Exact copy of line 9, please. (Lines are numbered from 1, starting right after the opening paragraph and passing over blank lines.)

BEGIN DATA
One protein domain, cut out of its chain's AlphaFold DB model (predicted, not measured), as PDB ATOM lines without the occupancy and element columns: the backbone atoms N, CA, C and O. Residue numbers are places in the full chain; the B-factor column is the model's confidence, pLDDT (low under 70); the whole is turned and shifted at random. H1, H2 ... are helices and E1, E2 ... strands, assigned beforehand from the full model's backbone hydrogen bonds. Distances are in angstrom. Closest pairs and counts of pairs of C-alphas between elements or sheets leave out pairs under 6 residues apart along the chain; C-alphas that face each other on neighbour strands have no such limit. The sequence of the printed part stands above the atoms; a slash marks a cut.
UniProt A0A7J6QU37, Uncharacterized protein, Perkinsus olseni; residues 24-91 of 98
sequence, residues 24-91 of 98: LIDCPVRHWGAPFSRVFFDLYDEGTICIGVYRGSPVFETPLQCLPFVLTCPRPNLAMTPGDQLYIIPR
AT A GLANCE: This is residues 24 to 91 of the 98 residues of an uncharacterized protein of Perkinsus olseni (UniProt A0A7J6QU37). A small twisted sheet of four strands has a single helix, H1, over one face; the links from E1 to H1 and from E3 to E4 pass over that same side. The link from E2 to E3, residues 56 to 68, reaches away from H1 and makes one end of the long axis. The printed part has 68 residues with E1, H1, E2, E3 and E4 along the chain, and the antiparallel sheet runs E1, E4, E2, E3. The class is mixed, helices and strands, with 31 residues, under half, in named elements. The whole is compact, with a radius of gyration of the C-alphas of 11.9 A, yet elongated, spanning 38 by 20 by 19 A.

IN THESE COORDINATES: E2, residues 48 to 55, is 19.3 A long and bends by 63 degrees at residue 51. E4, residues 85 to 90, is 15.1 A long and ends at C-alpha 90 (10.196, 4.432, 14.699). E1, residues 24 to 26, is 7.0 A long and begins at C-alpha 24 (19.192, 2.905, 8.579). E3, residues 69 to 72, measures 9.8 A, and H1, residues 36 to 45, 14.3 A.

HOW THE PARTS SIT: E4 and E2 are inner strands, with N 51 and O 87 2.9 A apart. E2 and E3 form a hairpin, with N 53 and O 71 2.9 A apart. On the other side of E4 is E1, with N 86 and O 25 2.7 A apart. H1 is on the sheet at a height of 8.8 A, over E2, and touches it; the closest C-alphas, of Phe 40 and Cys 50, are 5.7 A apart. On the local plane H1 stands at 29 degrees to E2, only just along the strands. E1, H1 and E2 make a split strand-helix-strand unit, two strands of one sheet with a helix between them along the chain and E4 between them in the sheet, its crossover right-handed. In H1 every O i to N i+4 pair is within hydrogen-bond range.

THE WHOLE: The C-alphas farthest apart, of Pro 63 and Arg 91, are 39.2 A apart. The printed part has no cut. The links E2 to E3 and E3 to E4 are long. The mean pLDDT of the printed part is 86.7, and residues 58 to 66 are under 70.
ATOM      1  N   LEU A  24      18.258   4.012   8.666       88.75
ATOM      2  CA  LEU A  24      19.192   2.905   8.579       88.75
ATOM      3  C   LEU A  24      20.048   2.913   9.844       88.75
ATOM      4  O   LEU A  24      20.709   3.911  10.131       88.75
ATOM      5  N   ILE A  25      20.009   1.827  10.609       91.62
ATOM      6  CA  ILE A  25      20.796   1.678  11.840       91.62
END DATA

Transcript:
ATOM      3  C   LEU A  24      20.048   2.913   9.844       88.75